From colorful frescoes to postmodern geniuses at work, discover Bridgeman Studio assistant Olivia Stannard's top pics and clips.
1. What is your role at Bridgeman Images?
I’ve been interning within Bridgeman Studio for the past three months, cataloguing all the works of our Studio artists!
2. What do you love most about the job?
I love getting to see what new, young artists are producing! Bridgeman Studio has its finger on the pulse, constantly trying to find new artists and contemporary work.
3. What misconceptions do clients most commonly have about the archive?
I think people see it as a historical collection of Old Masters, but the archive is definitely more than welcoming to up-and-coming artists! Bridgeman Studio certainly doesn’t shy away from current trends in the art world with a keen eye on the latest changes and artistic trends.
I love this work by Studio artist Yi Xiao Chen. In all her works she uses cool tones, a clean aesthetic and minimal palette. It’s bold, sharp, and stylish - I’d recommend checking out the artist’s other images; as a series it works wonderfully!
The 'Ladies in Blue' fresco was reconstructed by Émile Gilliéron, a 19th century archaeologists and draftsman. Whilst the accuracy of the recreation is debatable, I still love this iconic image of Bronze Age Greek painting. The image feels contemporary, showing that good design is timeless.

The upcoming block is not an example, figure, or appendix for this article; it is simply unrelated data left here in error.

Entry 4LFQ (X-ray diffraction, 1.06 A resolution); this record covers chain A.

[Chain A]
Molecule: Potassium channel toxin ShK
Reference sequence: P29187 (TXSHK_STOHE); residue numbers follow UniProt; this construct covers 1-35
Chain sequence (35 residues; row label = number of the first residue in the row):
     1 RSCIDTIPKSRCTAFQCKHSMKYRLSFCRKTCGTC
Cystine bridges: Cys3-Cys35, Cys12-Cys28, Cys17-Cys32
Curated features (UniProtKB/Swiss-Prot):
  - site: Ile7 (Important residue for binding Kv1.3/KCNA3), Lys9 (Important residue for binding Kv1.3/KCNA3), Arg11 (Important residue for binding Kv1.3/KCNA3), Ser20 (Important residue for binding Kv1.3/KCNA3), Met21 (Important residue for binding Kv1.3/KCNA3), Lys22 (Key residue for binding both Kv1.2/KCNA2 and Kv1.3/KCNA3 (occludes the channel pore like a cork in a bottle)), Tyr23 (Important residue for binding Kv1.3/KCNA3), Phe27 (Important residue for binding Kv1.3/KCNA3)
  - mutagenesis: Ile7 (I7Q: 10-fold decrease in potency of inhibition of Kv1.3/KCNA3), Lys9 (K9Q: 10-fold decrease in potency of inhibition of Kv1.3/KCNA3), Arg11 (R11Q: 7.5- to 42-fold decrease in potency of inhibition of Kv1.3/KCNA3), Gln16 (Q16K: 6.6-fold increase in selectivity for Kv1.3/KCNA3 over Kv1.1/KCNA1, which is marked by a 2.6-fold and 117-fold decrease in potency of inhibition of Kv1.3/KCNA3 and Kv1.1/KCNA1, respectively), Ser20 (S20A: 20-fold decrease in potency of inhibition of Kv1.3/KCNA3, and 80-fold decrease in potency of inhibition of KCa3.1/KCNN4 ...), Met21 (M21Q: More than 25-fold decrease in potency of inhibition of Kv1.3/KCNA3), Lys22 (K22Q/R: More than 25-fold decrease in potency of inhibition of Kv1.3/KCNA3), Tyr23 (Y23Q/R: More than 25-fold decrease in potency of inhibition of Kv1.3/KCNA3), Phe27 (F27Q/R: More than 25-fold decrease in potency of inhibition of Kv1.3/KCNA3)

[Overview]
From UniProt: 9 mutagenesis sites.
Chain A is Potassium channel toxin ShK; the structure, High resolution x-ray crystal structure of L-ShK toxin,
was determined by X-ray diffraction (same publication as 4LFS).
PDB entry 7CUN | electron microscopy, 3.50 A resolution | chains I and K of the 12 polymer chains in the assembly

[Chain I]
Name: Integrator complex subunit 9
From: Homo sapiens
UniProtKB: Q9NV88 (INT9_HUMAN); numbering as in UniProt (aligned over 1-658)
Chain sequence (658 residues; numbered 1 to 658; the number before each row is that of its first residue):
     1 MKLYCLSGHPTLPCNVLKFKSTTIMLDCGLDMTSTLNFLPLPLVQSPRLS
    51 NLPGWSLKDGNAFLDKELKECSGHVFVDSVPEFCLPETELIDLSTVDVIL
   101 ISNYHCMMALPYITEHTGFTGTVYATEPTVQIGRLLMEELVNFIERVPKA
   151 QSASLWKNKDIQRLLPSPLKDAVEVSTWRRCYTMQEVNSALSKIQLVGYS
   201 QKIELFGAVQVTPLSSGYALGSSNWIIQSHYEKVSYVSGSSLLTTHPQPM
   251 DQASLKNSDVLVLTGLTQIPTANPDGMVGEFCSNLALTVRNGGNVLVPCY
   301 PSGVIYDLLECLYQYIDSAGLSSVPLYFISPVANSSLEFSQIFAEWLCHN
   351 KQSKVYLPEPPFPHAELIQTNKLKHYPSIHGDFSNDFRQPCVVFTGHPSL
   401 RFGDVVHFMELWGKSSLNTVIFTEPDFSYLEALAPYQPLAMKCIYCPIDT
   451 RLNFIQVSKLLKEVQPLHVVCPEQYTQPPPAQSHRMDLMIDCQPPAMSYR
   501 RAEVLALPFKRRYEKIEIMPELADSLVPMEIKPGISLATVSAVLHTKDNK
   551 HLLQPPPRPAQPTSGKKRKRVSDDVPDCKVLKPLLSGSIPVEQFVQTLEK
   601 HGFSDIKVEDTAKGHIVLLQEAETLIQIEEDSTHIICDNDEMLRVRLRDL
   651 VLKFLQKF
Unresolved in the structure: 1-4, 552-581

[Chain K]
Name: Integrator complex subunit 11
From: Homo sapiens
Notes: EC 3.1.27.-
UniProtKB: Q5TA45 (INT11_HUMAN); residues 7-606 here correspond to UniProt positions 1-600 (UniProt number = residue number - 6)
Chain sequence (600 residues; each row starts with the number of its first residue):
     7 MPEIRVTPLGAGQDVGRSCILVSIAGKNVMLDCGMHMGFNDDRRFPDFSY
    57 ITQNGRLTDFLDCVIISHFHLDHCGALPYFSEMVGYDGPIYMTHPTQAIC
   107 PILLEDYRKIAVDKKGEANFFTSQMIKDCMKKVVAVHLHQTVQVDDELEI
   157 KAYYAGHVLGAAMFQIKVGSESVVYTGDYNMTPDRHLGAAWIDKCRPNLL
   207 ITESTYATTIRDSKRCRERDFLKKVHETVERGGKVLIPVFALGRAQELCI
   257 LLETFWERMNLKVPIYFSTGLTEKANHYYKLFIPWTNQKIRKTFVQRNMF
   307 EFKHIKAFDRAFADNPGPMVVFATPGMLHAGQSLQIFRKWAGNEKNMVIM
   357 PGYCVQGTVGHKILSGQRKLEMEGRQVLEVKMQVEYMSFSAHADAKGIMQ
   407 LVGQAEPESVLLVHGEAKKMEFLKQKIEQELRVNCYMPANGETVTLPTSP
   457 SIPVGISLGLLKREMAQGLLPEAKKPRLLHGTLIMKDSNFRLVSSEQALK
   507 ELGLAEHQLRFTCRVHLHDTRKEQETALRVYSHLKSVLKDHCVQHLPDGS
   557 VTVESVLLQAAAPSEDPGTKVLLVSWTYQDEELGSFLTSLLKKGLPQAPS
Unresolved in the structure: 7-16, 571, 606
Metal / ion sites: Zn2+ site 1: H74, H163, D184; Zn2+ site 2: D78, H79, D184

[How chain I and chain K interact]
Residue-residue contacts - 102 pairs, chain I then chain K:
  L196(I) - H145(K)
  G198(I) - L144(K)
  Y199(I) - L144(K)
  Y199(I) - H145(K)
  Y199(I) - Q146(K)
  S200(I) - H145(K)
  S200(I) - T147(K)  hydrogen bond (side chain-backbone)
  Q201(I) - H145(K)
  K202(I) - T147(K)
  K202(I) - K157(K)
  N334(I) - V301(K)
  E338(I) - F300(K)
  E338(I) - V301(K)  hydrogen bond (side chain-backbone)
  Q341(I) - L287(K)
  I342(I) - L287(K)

I love this image for so many reasons - mainly because the artist is Bolognese, and it’s now held in the Galleria Colonna in Rome, two cities in which I’ve lived! I love how domestic and ordinary the scene is - a far cry from Carracci’s work in Palazzo Farnese. This is an important document of social and food history, but it also looks a lot like the meals I ate as uni student few years ago!
This photograph features one of my favourite Italian artists of the 20th century. Marino Marini made art inspired by ancient Etruscan themes, but his sculpture was also despairing. The span of his work mirrors the destruction and tragedy experienced during the mid-century. This photograph is an intimate shot of the artist in reflection, and it aptly expresses the tone of his sculptural work.
I love this drawing by Picabia, because the more you look the more you see. The superimposed layers are dreamy and surreal but its simplicity of line reminds of classical sculpture. I love how modernity meets classicism when figures are overlaid onto the page.
This is an important image of working class women in post-war Britain. I love how unbothered they are! Maggie Herrick (right) and Jane Gill (left) are totally indifferent to being the subject of a painting. They’re not coy or self-conscious which is often the case for representations of women - instead the viewer’s gaze has no effect on them. It reminds you to crack on and not worry about what other people think - these girls couldn’t care less!
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